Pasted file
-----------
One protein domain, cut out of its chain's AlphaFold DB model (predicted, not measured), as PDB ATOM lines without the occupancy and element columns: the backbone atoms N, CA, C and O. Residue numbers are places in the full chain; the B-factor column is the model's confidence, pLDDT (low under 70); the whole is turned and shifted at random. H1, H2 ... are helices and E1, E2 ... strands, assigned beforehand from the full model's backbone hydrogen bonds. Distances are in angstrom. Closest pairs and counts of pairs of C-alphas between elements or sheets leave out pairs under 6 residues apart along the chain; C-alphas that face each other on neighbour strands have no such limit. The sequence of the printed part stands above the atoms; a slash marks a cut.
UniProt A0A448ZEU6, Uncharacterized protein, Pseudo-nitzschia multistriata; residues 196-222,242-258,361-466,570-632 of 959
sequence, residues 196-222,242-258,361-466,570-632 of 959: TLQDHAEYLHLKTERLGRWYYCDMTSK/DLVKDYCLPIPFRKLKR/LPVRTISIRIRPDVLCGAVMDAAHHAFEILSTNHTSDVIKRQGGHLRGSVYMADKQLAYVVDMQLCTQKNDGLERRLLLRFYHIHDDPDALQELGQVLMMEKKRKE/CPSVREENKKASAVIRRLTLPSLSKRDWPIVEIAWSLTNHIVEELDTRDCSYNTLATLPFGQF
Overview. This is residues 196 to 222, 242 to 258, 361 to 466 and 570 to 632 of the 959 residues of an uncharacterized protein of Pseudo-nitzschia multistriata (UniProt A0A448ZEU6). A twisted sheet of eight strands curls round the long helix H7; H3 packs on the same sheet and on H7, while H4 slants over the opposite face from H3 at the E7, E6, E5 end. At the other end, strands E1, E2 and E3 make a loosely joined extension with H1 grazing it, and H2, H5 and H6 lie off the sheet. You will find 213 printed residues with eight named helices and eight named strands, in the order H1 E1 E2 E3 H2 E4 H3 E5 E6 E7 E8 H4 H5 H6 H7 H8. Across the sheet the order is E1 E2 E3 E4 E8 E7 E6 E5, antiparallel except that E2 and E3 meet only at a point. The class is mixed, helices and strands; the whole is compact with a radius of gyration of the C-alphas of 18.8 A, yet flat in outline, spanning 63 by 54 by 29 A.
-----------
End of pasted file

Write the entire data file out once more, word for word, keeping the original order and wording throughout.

One protein domain, cut out of its chain's AlphaFold DB model (predicted, not measured), as PDB ATOM lines without the occupancy and element columns: the backbone atoms N, CA, C and O. Residue numbers are places in the full chain; the B-factor column is the model's confidence, pLDDT (low under 70); the whole is turned and shifted at random. H1, H2 ... are helices and E1, E2 ... strands, assigned beforehand from the full model's backbone hydrogen bonds. Distances are in angstrom. Closest pairs and counts of pairs of C-alphas between elements or sheets leave out pairs under 6 residues apart along the chain; C-alphas that face each other on neighbour strands have no such limit. The sequence of the printed part stands above the atoms; a slash marks a cut.
UniProt A0A448ZEU6, Uncharacterized protein, Pseudo-nitzschia multistriata; residues 196-222,242-258,361-466,570-632 of 959
sequence, residues 196-222,242-258,361-466,570-632 of 959: TLQDHAEYLHLKTERLGRWYYCDMTSK/DLVKDYCLPIPFRKLKR/LPVRTISIRIRPDVLCGAVMDAAHHAFEILSTNHTSDVIKRQGGHLRGSVYMADKQLAYVVDMQLCTQKNDGLERRLLLRFYHIHDDPDALQELGQVLMMEKKRKE/CPSVREENKKASAVIRRLTLPSLSKRDWPIVEIAWSLTNHIVEELDTRDCSYNTLATLPFGQF
Overview. This is residues 196 to 222, 242 to 258, 361 to 466 and 570 to 632 of the 959 residues of an uncharacterized protein of Pseudo-nitzschia multistriata (UniProt A0A448ZEU6). A twisted sheet of eight strands curls round the long helix H7; H3 packs on the same sheet and on H7, while H4 slants over the opposite face from H3 at the E7, E6, E5 end. At the other end, strands E1, E2 and E3 make a loosely joined extension with H1 grazing it, and H2, H5 and H6 lie off the sheet. You will find 213 printed residues with eight named helices and eight named strands, in the order H1 E1 E2 E3 H2 E4 H3 E5 E6 E7 E8 H4 H5 H6 H7 H8. Across the sheet the order is E1 E2 E3 E4 E8 E7 E6 E5, antiparallel except that E2 and E3 meet only at a point. The class is mixed, helices and strands; the whole is compact with a radius of gyration of the C-alphas of 18.8 A, yet flat in outline, spanning 63 by 54 by 29 A.